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My Theory Professor Has Me Confused

Discussion in 'General Instruction [BG]' started by cassanova, Mar 12, 2009.


  1. cassanova

    cassanova

    Sep 4, 2000
    Florida
    She was going over the circle of fifths. I know the circle or at least I thought I did. She was telling us that the circle begins on F, I was always taught that it begins with C. I've looked at posts here and did more research and so far I've not found anything stating the circle starts on F.

    Ive always learned it as C G D A E B F# and flats being F Bb Eb Ab Db Gb

    I have yet to question her on this because I want to be proof positive before opening my mouth in class.
     
  2. Well... the key of C has no sharps or flats, so I always consider that the starting point. Going in 5ths gives you the sharps (G-1, D-2, etc) and going in 4ths gives you the flats (F-1, Bb-2, etc).

    If you look at it as a complete circle (yes, it does go all the way around), there's no real starting point of a circle... but 0,0 is typically "home" in most logic scenarios. ;)
     
  3. BassChuck

    BassChuck Supporting Member

    Nov 15, 2005
    Cincinnati
    Do ask her. And please share with us.

    My personal guess that you'll hear something like this. "Without any sharps or flats the Key of C exists naturally and without any intervention of pitch alteration. Once the B is flatted, we have the key of F... and a journey has started, a journey that will return us, in time, to the natural state that we started in. Therefore, the journey starts with F... and so the circle".

    Right.

    Mostly college theory profs have way too much time on their hands.
     
  4. John Wentzien

    John Wentzien

    Jun 25, 2007
    Elberta, AL
    Artist:TC Electronic RH450 bass system (original test-pilot)
    Funny!
     
  5. ahh... but with no sharps or flats, does the key of c really exist at all???

    since c is really b#, and f is really e#, the key of f does not exist either......:)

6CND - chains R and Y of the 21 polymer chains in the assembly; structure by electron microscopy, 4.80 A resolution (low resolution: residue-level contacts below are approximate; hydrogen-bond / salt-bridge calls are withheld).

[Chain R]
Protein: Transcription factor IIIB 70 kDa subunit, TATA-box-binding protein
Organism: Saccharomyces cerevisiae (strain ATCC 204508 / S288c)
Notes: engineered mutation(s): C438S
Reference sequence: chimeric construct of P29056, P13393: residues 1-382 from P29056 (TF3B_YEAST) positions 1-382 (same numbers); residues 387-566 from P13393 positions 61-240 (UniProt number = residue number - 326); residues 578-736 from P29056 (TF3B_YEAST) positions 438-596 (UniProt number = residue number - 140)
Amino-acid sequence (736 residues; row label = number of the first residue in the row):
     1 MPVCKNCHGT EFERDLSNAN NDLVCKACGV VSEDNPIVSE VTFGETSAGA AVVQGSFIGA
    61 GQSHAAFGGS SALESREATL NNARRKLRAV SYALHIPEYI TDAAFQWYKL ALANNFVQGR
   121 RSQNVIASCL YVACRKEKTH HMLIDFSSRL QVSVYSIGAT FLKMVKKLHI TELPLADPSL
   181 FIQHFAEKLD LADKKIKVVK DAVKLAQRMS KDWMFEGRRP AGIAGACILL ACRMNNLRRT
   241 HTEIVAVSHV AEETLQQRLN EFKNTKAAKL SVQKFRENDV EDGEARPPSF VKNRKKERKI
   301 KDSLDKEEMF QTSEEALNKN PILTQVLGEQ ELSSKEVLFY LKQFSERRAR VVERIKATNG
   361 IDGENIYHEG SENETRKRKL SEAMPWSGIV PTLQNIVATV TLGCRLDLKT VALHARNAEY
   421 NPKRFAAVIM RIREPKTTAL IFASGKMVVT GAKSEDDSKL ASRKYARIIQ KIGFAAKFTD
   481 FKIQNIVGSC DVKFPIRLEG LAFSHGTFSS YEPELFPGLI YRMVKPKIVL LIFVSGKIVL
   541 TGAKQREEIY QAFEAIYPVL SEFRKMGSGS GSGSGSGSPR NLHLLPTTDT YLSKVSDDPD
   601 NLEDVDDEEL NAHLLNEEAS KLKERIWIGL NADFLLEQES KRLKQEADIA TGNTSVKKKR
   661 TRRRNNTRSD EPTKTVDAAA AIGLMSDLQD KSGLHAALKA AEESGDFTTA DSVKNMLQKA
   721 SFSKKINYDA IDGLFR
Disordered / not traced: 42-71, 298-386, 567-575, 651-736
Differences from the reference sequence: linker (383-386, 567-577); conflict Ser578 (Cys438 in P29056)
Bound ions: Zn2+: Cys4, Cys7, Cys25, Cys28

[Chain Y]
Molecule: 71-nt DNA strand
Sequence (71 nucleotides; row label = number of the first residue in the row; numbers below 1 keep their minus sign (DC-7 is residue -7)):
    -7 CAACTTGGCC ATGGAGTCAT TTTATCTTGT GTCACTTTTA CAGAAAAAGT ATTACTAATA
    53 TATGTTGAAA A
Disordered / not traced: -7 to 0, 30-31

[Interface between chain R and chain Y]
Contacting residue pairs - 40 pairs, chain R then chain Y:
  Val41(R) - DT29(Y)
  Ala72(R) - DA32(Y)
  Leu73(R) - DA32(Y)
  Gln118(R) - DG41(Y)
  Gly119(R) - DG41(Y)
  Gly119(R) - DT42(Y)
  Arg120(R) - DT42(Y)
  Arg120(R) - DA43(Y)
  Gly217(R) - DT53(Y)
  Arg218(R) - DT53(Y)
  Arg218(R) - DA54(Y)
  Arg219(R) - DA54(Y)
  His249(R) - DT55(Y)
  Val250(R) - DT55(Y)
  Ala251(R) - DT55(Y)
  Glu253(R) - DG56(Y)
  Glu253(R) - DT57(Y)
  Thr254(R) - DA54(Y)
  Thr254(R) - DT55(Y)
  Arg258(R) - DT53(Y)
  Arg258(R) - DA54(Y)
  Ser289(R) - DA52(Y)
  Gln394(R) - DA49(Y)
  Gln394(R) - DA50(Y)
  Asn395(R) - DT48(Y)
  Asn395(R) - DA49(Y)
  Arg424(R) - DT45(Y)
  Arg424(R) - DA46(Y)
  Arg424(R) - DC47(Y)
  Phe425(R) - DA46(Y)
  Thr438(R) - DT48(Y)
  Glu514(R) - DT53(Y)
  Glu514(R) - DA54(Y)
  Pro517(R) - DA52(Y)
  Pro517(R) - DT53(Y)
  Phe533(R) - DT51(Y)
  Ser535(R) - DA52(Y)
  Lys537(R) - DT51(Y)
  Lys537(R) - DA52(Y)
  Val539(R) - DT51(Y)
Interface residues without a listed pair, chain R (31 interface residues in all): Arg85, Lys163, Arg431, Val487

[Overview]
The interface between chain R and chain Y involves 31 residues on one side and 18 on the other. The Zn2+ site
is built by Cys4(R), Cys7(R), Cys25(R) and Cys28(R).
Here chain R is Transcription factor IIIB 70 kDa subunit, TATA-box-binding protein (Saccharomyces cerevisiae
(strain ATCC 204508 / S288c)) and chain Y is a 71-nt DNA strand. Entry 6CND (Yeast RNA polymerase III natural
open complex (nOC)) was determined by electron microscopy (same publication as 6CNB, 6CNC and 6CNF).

ed
     
  6. CapnSev

    CapnSev

    Aug 19, 2006
    Coeur d'Alene
    Does she play the french horn or something? Certain horns will adjust the circle according to what key the instrument is- still, that's pretty ridiculous if that's the case.

    I swear that theory teachers get off on confusing people. I think it makes them feel good.
     
  7. But, if nobody is in the forest to hear the french horn does your teacher really exist?
     
  8. debassr

    debassr

    Jan 23, 2008
    Boston
    Personally, I think the circle of fifth's is a useless exercise.
     
  9. CapnSev

    CapnSev

    Aug 19, 2006
    Coeur d'Alene
    [​IMG]
     
  10. HogieWan

    HogieWan

    Feb 4, 2008
    Lafayette, LA
    It's a circle - there is no beginning or end. You should practice starting from different places.
     
  11. JTE

    JTE Supporting Member

    Mar 12, 2008
    Central Illinois, USA
    Yep, that's what a circle is. They only have a start when you begin to draw it.

    And why pray-tell does debasser think it's a useless execise? Have you never played music with repeated cycles? Have you never worked out the logic of how the keys progress and WHY Bb has two flats while F has only one and Eb has three?

    jte
     
  12. 2minkey

    2minkey

    Apr 23, 2006
    seattle
    yup. it's the pattern as a series of intervals and knowing how to navigate those intervals that is important.
     
  13. scottbass

    scottbass Bass lines like a big, funky giant

    Jul 13, 2004
    Southern MN
    It's a circle. Who cares where you start when you are explaining it? When you understand the concept, you will also understand that it makes no difference whatsoever where it "starts".